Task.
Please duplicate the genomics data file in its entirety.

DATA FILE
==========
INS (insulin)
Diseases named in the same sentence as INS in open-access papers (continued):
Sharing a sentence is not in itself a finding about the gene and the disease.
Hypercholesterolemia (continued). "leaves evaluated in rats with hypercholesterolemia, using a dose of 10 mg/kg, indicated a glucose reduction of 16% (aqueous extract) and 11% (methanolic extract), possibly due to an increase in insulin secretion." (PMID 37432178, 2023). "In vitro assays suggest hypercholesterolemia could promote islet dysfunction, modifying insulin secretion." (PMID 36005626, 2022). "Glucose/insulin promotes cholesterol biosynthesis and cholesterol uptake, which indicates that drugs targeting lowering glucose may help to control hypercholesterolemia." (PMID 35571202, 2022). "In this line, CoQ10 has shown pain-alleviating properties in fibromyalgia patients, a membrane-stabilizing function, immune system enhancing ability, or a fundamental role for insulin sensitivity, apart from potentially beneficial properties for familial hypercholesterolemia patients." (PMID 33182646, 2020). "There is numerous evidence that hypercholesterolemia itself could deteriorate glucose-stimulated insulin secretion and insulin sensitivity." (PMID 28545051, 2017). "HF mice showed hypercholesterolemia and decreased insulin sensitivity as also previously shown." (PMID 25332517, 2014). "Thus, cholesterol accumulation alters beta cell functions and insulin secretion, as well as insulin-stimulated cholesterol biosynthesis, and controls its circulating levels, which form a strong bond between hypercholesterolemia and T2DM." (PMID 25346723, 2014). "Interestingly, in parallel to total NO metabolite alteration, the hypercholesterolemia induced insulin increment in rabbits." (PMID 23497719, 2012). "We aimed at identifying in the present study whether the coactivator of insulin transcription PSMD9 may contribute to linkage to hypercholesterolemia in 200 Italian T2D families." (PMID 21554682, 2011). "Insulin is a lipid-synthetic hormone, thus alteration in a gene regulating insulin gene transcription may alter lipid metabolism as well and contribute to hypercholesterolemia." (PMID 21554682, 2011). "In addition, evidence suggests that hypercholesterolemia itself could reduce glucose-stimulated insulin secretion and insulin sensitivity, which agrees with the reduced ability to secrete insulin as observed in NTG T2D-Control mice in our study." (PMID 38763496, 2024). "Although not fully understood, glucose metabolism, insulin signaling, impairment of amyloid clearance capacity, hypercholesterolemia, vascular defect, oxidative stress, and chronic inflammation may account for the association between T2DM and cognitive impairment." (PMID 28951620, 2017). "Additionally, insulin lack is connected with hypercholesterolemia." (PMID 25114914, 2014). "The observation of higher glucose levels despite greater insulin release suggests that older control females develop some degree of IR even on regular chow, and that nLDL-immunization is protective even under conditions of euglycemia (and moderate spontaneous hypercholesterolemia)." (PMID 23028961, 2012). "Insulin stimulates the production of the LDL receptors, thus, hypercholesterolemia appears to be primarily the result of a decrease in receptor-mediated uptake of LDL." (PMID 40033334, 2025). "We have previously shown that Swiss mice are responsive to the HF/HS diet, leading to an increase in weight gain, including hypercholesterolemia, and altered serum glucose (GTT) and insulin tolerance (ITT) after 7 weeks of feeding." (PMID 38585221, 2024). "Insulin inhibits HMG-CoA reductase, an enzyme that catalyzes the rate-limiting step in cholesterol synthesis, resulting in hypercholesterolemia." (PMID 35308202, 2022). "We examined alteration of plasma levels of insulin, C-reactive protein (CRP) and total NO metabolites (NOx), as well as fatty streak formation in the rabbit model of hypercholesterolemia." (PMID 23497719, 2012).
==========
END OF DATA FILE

INS (insulin)
Diseases named in the same sentence as INS in open-access papers (continued):
Sharing a sentence is not in itself a finding about the gene and the disease.
Hypercholesterolemia (continued). "leaves evaluated in rats with hypercholesterolemia, using a dose of 10 mg/kg, indicated a glucose reduction of 16% (aqueous extract) and 11% (methanolic extract), possibly due to an increase in insulin secretion." (PMID 37432178, 2023). "In vitro assays suggest hypercholesterolemia could promote islet dysfunction, modifying insulin secretion." (PMID 36005626, 2022). "Glucose/insulin promotes cholesterol biosynthesis and cholesterol uptake, which indicates that drugs targeting lowering glucose may help to control hypercholesterolemia." (PMID 35571202, 2022). "In this line, CoQ10 has shown pain-alleviating properties in fibromyalgia patients, a membrane-stabilizing function, immune system enhancing ability, or a fundamental role for insulin sensitivity, apart from potentially beneficial properties for familial hypercholesterolemia patients." (PMID 33182646, 2020). "There is numerous evidence that hypercholesterolemia itself could deteriorate glucose-stimulated insulin secretion and insulin sensitivity." (PMID 28545051, 2017). "HF mice showed hypercholesterolemia and decreased insulin sensitivity as also previously shown." (PMID 25332517, 2014). "Thus, cholesterol accumulation alters beta cell functions and insulin secretion, as well as insulin-stimulated cholesterol biosynthesis, and controls its circulating levels, which form a strong bond between hypercholesterolemia and T2DM." (PMID 25346723, 2014). "Interestingly, in parallel to total NO metabolite alteration, the hypercholesterolemia induced insulin increment in rabbits." (PMID 23497719, 2012). "We aimed at identifying in the present study whether the coactivator of insulin transcription PSMD9 may contribute to linkage to hypercholesterolemia in 200 Italian T2D families." (PMID 21554682, 2011). "Insulin is a lipid-synthetic hormone, thus alteration in a gene regulating insulin gene transcription may alter lipid metabolism as well and contribute to hypercholesterolemia." (PMID 21554682, 2011). "In addition, evidence suggests that hypercholesterolemia itself could reduce glucose-stimulated insulin secretion and insulin sensitivity, which agrees with the reduced ability to secrete insulin as observed in NTG T2D-Control mice in our study." (PMID 38763496, 2024). "Although not fully understood, glucose metabolism, insulin signaling, impairment of amyloid clearance capacity, hypercholesterolemia, vascular defect, oxidative stress, and chronic inflammation may account for the association between T2DM and cognitive impairment." (PMID 28951620, 2017). "Additionally, insulin lack is connected with hypercholesterolemia." (PMID 25114914, 2014). "The observation of higher glucose levels despite greater insulin release suggests that older control females develop some degree of IR even on regular chow, and that nLDL-immunization is protective even under conditions of euglycemia (and moderate spontaneous hypercholesterolemia)." (PMID 23028961, 2012). "Insulin stimulates the production of the LDL receptors, thus, hypercholesterolemia appears to be primarily the result of a decrease in receptor-mediated uptake of LDL." (PMID 40033334, 2025). "We have previously shown that Swiss mice are responsive to the HF/HS diet, leading to an increase in weight gain, including hypercholesterolemia, and altered serum glucose (GTT) and insulin tolerance (ITT) after 7 weeks of feeding." (PMID 38585221, 2024). "Insulin inhibits HMG-CoA reductase, an enzyme that catalyzes the rate-limiting step in cholesterol synthesis, resulting in hypercholesterolemia." (PMID 35308202, 2022). "We examined alteration of plasma levels of insulin, C-reactive protein (CRP) and total NO metabolites (NOx), as well as fatty streak formation in the rabbit model of hypercholesterolemia." (PMID 23497719, 2012).